Complete Genome Sequence of Carbonic Anhydrase Producing Psychrobacter sp. SHUES1
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AbstractRecent advances in biotechnology have allowed the study of new bacterial strains, which can produce enzymes that can be used in the bioremediation of heavy metals. Microbially induced carbonate precipitation (MICP) is a recent well-recognized process that has the potential to precipitate heavy metals, mainly those with a valency of +2 (Kumari et al., 2016). There are two enzymes, urease, and carbonic anhydrase, that play an important role in the MICP process. The role of carbonic anydrase (EC 188.8.131.52) in MICP is generally underestimated and most of the studies in past mainly focus on urease-producing microorganisms (Li et al., 2013, 2014; Kumari et al., 2014). In the present study, Psychrobacter sp. SHUES1 was isolated from frozen alkaline soil sample collected at Shanghai, China. This bacterium produced lipase and protease at 4°C in a plate assay. The ability of Psychrobacter sp. to show extracellular lipolytic activity at low temperatures is widely known (Xuezheng et al., 2010); however, the remarkable property of this strain was in the precipitation of heavy metals including cadmium and zinc in parallel to the MICP process. Therefore, to know the type of enzyme or genes involved in the process of metal precipitation, this research aims to sequence the whole genome of Psychrobacter sp. SHUES1, and thus provide a genomic insight into its behavior. Genomic DNA from Psychrobacter sp. SHUES1 was extracted using the DNeasy Blood & Tissue Kit (Qiagen, USA), and its quantity and quality were evaluated on the Qubit. The extracted DNA was subjected to whole-genome shotgun sequencing using the NEBNext Ultra DNA Library Prep Kit (Illumina, San Diego, CA). Library construction was performed with the following process: DNA fragmentation, end repair, adding “A” to the 3′ end, adaptor ligation and amplification. After library construction, the generated cluster was sequenced on an Illumina HiSeq2500 sequencing system, according to a paired end 2 × 125 nt multiplex program. 13,716,515 raw reads resulted in 13,144,818 quality-filtered trimmed reads, yielding a not less than 3 Mb genome size. De novo genome assembly was performed using SPAdes-3.5.0. After purification, the assembly produced 3,115,590 bp of sequence across 115 contigs with an N50 of 47,049 bp, with a longest sequence of 182,144 bp, and a G+C content of 43.5% (Table 1). Gene prediction and annotation were carried out using Prodigal_v2.6.1, blastp in the National Center for Biotechnology Information (NCBI) “nr” database. Gene ontology (GO) functional annotation of genes was carried out using the blast2GO algorithm, dominated by the following features: biological process (44%), molecular process (42%), and cellular component (14%). Clusters of Orthologous Groups (COG) annotation was carried out in the NCBI COG database using rpsblast. A total of 2627 protein-coding genes, 45 tRNA-coding genes, and 6 rRNA genes were predicted in the draft genome. TABLE 1 www.frontiersin.org Table 1. Genome features of Psychrobacter sp. SHUES1. The most significant finding of the whole genome sequencing of Psychrobacter sp. SHUES1 was the presence of carbonic anhydrase gene in it. Carbonic anhydrase participates in all physiological processes dealing with CO2 and HCO3, such as cellular pH regulation, calcification, acid, and ion transport (Smith and Ferry, 2000; Achal and Pan, 2011). It catalyses the interconversion of CO2 and HCO3, which ultimately promotes the precipitation of calcium carbonate in the presence of Ca2+ ions. Although there are a number of genome sequences of Psychrobacter sp. deposited in NCBI database, this is the first characterization of the genome sequence of strain SHUES1, which produces carbonic anhydrase which has a significant role in metal bioremediation based on the ability to promote the precipitation of metal carbonates. This sequencing result also suggests the importance of carbonic anhydrase in the MICP process which is a novel element in this field of research. The present study is especially valuable in the area of biomineralization based on MICP processes, in the bioremediation of metals and in the development of microbial concrete (biocement). Urease is the main enzyme responsible in such studies; however, in our study the urease gene was not present in Pyschrobacter sp. SHUES1. This indicates the importance of carbonic anhydrase, as a less studied secondary enzyme for the MICP process. It is hoped that this research will encourage other researchers to look for this carbonic anhydrase precipitation pathway when carrying out MICP studies.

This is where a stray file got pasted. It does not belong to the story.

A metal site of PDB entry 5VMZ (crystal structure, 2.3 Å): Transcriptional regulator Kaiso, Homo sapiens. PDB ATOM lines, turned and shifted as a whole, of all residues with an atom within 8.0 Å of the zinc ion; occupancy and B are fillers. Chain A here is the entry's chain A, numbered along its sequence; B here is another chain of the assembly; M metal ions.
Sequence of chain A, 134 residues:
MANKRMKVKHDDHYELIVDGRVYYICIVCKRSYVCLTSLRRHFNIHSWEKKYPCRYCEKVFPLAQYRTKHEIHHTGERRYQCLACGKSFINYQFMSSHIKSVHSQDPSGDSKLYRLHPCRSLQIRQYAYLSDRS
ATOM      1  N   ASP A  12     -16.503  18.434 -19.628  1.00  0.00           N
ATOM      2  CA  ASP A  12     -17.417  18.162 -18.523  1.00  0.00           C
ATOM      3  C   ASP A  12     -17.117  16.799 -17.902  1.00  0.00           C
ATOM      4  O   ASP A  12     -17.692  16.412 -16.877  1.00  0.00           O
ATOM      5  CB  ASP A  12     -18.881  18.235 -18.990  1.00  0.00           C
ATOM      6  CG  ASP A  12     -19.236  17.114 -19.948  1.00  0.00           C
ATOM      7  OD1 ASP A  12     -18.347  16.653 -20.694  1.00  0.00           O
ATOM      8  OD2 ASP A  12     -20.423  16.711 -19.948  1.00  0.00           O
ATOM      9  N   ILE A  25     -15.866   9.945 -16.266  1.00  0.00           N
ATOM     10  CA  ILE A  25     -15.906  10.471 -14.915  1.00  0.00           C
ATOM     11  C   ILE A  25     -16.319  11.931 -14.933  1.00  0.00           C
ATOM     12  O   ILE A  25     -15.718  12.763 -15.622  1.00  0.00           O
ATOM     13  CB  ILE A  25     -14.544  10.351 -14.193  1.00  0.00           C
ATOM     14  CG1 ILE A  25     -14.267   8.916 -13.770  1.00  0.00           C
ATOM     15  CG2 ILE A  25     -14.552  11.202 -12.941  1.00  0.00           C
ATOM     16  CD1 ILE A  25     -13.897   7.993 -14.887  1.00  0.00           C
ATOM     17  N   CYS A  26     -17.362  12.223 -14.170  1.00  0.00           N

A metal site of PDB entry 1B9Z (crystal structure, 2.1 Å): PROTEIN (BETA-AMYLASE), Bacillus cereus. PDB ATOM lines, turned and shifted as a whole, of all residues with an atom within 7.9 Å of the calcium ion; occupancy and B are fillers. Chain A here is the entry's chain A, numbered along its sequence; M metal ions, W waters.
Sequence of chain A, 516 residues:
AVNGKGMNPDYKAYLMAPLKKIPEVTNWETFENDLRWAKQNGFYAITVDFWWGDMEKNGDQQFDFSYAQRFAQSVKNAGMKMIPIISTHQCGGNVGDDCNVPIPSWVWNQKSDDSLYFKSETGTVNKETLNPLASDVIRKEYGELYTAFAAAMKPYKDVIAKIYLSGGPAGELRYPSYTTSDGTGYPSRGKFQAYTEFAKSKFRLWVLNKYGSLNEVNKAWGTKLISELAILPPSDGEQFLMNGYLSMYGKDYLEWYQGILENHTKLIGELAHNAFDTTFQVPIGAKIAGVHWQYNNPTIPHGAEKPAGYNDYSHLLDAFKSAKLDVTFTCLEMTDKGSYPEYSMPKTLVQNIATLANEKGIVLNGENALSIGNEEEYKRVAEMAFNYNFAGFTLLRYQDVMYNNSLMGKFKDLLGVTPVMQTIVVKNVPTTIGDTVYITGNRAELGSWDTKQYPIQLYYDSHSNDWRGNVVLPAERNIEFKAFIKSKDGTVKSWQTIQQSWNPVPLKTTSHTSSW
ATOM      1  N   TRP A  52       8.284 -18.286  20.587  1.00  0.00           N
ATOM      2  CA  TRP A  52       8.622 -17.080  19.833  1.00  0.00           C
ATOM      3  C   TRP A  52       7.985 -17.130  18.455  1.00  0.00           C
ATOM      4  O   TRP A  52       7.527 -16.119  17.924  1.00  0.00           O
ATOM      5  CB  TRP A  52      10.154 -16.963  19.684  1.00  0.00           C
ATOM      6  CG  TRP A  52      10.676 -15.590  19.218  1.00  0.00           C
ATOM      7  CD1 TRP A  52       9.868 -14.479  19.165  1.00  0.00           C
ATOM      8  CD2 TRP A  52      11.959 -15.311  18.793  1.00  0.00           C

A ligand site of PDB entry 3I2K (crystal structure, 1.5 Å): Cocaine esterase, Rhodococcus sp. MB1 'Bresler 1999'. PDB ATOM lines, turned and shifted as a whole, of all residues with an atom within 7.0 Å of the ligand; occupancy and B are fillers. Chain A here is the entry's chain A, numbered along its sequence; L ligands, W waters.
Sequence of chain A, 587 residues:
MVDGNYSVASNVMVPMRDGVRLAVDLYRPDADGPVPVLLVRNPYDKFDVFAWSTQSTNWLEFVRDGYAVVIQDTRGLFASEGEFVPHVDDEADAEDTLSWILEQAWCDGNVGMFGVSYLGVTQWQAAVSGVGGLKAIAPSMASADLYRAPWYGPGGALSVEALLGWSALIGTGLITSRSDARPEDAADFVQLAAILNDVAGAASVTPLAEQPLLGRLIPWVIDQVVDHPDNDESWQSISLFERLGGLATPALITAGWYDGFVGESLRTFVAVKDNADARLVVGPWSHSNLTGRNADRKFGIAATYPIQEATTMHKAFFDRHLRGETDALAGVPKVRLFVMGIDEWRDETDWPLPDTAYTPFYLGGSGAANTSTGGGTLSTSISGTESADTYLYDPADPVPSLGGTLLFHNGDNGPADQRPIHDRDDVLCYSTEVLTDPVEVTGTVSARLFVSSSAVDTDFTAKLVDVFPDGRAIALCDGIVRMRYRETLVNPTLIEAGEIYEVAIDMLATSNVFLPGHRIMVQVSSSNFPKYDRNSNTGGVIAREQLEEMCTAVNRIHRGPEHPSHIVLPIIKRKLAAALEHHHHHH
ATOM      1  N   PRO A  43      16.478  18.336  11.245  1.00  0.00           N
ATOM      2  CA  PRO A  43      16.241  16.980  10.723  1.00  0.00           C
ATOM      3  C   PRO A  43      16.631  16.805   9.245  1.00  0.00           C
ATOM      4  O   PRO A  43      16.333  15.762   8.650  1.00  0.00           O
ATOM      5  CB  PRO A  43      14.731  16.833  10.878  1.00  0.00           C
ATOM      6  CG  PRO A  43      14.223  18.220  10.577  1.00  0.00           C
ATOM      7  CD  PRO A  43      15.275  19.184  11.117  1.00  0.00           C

CitationComplete Genome Sequence of Carbonic Anhydrase Producing Psychrobacter sp. SHUES1 2016, 7 Frontiers in Microbiology
JournalFrontiers in Microbiology
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